Lincoln Christmas Market 2020 cancelled due to coronavirus

The city council has cancelled the 2020 Lincoln Christmas Market due to the ongoing threat of the global coronavirus pandemic.

The City of Lincoln Council said this was “to ensure the safety of all those visiting and operating the market.”

The Christmas market has been held in Lincoln since 1982 and is widely considered to be the oldest such market in the country.

It hosts over 200 stalls in the uphill area around the Castle and Cathedral over four days, with some 250,000 visitors visiting the city.

The council was concerned about the large footfall in Lincoln over the next six months, which includes both the annual market and the Christmas lights switch-on.

Lights and crowds on Lincoln High Street. Photo: Steve Smailes for The Lincolnite

Simon Colburn, Assistant Director for Health at City of Lincoln Council, said: “This has not been an easy decision to make, but the health and wellbeing of staff, traders, residents and visitors is of utmost importance to us.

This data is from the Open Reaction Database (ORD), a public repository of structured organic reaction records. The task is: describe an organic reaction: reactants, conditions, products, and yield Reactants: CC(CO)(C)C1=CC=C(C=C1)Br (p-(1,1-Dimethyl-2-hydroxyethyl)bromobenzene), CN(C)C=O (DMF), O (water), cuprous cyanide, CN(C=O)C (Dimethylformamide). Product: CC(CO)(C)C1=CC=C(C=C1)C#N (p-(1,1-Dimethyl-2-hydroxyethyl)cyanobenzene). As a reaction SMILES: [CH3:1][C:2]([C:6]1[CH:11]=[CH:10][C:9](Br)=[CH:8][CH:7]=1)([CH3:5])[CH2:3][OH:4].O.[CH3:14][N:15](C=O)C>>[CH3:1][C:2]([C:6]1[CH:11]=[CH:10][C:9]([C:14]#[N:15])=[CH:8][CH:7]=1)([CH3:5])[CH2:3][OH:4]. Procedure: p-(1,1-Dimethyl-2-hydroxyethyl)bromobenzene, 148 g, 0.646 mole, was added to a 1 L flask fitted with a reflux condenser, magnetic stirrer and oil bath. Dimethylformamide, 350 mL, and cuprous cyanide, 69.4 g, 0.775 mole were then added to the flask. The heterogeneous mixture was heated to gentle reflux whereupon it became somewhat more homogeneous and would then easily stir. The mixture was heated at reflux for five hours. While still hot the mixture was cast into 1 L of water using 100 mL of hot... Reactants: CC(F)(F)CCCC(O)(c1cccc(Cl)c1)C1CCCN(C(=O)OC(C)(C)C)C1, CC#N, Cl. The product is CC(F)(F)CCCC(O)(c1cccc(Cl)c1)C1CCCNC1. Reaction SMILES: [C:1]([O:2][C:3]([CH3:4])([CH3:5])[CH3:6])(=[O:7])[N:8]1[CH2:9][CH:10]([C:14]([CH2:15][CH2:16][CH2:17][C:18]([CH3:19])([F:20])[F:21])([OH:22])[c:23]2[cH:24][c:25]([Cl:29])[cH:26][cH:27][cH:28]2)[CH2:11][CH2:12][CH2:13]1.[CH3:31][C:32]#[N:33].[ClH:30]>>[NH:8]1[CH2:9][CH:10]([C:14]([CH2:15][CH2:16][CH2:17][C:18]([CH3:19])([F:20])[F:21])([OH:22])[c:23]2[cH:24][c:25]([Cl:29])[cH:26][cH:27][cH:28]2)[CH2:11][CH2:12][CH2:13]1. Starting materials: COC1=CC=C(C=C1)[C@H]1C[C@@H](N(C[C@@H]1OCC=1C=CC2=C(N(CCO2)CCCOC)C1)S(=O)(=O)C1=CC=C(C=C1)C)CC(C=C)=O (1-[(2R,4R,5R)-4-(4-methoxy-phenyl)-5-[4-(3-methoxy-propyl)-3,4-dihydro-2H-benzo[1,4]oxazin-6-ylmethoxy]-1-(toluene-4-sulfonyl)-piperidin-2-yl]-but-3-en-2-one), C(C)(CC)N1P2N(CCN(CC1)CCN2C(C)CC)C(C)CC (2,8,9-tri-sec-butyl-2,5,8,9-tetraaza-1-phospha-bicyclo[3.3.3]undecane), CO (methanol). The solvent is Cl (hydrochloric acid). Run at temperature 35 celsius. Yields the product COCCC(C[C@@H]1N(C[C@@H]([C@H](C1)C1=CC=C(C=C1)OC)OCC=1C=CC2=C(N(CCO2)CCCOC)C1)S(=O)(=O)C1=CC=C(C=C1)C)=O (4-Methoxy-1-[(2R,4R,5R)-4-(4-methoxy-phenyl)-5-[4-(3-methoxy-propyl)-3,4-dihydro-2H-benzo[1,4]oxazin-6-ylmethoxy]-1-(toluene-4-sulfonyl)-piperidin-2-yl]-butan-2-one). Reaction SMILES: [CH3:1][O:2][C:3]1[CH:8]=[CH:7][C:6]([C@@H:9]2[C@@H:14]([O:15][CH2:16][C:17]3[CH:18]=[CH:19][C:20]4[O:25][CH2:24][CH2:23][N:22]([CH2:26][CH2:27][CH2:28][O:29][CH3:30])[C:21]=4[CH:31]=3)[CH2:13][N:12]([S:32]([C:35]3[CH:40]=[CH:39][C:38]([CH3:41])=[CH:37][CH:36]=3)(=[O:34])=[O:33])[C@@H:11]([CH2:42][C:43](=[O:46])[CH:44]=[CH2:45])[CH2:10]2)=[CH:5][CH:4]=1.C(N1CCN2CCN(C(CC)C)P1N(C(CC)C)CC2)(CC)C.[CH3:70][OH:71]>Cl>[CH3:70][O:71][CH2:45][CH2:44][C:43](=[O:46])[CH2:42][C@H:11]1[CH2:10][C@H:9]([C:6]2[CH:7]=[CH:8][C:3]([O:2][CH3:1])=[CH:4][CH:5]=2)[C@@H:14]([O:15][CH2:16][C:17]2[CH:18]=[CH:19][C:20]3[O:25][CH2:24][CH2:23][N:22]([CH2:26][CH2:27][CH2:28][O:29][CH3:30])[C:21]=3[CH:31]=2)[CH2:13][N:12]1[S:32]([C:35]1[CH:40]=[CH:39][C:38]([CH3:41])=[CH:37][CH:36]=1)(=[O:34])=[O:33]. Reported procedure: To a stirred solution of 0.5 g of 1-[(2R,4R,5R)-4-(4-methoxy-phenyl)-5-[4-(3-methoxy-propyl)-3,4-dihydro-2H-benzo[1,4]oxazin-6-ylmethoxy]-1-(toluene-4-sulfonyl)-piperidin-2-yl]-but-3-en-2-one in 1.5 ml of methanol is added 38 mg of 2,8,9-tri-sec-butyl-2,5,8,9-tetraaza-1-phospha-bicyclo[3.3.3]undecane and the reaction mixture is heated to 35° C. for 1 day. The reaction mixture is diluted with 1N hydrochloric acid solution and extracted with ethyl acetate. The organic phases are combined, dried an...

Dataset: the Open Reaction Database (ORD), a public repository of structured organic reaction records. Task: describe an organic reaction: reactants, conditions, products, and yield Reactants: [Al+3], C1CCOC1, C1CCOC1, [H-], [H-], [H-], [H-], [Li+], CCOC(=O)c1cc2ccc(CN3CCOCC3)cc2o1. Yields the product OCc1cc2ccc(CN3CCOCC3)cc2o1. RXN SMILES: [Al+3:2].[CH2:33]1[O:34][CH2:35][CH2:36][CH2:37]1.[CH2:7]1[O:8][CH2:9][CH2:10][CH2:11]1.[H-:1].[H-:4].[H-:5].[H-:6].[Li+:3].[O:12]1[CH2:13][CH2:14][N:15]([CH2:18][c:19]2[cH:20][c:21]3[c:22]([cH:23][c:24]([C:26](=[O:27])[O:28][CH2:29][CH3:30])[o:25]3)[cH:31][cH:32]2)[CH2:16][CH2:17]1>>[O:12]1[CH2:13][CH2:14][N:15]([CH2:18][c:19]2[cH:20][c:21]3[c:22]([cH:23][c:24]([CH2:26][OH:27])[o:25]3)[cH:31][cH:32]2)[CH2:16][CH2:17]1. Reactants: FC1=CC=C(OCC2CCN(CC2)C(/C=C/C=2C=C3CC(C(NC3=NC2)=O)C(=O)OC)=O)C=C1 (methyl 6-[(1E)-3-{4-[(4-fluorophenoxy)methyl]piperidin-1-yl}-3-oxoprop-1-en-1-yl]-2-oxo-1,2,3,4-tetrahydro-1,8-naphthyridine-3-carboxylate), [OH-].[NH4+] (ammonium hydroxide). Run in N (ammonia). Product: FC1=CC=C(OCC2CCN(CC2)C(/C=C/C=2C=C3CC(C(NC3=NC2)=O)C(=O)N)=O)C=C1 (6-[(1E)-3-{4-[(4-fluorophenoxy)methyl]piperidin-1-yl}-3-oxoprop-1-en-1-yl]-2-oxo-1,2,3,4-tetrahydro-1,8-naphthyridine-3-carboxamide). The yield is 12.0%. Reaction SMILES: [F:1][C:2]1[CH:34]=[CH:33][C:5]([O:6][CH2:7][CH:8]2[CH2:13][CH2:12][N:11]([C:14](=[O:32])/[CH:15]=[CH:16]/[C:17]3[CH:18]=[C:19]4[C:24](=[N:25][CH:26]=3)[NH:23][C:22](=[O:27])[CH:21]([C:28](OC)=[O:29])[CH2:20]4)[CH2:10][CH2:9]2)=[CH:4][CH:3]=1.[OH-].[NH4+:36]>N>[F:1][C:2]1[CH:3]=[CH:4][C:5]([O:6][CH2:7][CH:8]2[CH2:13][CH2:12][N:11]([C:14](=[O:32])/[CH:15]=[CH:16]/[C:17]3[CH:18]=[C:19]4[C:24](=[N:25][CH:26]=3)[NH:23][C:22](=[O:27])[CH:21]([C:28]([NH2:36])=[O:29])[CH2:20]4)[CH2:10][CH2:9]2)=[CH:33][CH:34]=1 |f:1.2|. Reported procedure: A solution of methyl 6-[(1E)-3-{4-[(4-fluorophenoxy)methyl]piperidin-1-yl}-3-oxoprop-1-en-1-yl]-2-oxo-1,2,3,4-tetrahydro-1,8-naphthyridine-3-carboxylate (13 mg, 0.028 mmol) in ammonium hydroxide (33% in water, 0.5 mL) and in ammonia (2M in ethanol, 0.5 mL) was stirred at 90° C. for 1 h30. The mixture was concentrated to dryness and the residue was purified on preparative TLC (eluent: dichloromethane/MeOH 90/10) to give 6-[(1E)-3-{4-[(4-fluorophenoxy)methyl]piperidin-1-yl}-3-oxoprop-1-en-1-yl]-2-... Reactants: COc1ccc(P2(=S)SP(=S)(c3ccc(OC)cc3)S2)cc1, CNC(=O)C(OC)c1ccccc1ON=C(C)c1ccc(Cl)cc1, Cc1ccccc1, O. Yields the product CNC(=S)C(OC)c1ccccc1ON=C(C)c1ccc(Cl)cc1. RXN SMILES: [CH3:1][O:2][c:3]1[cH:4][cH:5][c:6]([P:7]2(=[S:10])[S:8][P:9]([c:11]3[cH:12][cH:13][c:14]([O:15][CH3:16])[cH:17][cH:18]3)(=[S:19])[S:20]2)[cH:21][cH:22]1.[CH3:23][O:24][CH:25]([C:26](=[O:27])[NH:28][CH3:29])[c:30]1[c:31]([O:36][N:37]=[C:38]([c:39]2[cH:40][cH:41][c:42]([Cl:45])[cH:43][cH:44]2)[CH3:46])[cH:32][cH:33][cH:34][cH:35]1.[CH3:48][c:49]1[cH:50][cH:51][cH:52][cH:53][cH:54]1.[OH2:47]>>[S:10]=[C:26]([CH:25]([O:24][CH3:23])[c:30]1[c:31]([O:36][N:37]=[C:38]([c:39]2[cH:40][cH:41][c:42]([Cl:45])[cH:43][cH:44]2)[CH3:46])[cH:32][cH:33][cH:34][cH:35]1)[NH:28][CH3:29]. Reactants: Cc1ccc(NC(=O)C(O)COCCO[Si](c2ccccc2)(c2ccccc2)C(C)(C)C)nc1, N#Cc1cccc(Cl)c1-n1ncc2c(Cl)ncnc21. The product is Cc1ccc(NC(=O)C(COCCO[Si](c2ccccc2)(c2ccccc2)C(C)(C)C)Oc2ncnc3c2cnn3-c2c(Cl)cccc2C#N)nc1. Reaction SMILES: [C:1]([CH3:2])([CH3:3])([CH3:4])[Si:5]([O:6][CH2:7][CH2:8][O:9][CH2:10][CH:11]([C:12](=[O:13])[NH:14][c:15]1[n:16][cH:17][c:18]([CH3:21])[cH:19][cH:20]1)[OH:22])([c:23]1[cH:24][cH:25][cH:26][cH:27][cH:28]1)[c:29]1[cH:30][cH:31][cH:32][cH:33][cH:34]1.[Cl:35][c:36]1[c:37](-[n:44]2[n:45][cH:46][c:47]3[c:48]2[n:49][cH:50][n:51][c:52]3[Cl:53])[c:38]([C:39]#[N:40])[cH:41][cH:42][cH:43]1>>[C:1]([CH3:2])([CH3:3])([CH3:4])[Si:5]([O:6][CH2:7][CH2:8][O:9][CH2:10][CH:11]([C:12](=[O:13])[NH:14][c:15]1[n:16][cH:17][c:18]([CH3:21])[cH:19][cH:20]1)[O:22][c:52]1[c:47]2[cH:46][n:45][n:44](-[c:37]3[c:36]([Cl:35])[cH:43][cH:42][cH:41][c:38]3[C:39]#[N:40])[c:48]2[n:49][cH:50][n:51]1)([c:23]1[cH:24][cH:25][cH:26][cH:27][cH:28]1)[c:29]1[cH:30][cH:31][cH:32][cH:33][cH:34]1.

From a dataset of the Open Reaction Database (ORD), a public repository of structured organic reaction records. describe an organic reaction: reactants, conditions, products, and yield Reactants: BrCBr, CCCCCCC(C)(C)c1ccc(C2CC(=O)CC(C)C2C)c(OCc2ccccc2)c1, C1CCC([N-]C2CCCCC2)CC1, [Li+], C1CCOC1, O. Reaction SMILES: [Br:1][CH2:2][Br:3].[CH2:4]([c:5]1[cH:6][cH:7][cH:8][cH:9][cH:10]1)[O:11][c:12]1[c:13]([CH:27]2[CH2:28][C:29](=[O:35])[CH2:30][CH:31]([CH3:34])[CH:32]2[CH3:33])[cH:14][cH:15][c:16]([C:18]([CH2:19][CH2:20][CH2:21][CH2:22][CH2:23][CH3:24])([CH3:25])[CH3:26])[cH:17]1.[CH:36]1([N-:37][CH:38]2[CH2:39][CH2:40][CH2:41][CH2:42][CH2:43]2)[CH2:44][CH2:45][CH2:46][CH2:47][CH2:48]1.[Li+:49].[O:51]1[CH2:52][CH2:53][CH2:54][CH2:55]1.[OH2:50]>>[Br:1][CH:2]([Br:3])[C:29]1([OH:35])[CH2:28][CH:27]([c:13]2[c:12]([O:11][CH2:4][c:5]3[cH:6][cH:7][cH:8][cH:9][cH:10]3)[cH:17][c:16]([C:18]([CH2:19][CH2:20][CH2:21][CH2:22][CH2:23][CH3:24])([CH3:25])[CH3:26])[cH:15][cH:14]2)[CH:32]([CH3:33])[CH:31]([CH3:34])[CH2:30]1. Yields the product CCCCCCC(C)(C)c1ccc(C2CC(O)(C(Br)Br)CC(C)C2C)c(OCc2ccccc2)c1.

“The threat of coronavirus is likely to last for a significant amount of time, and to hold the Lincoln Christmas Market, where social distancing would be impossible, our priority must be the safety of all those involved.

“Given that the Christmas lights switch on is a static event with crowd densities of around 2-3 people per square metre in front of the stage, it would also be difficult to hold a normal Christmas lights switch on if social distancing exists in any form in December.

“Currently, we are in discussions to bring smaller, alternative events to the city, to ensure the Christmas spirit remains alive, and to help the local economy during the festive period.”

In recent years the Lincoln Christmas Market has been cancelled only twice, in 2010 due to heavy snowfall on safety grounds, and for the last day in 2017 due to severe weather forecasts that didn’t materialise.

Based on previous losses, cancelling the Lincoln Christmas Market should save the City of Lincoln Council around £100,000, but the loss to the city’s economy could be 20 times higher, based on council estimates.

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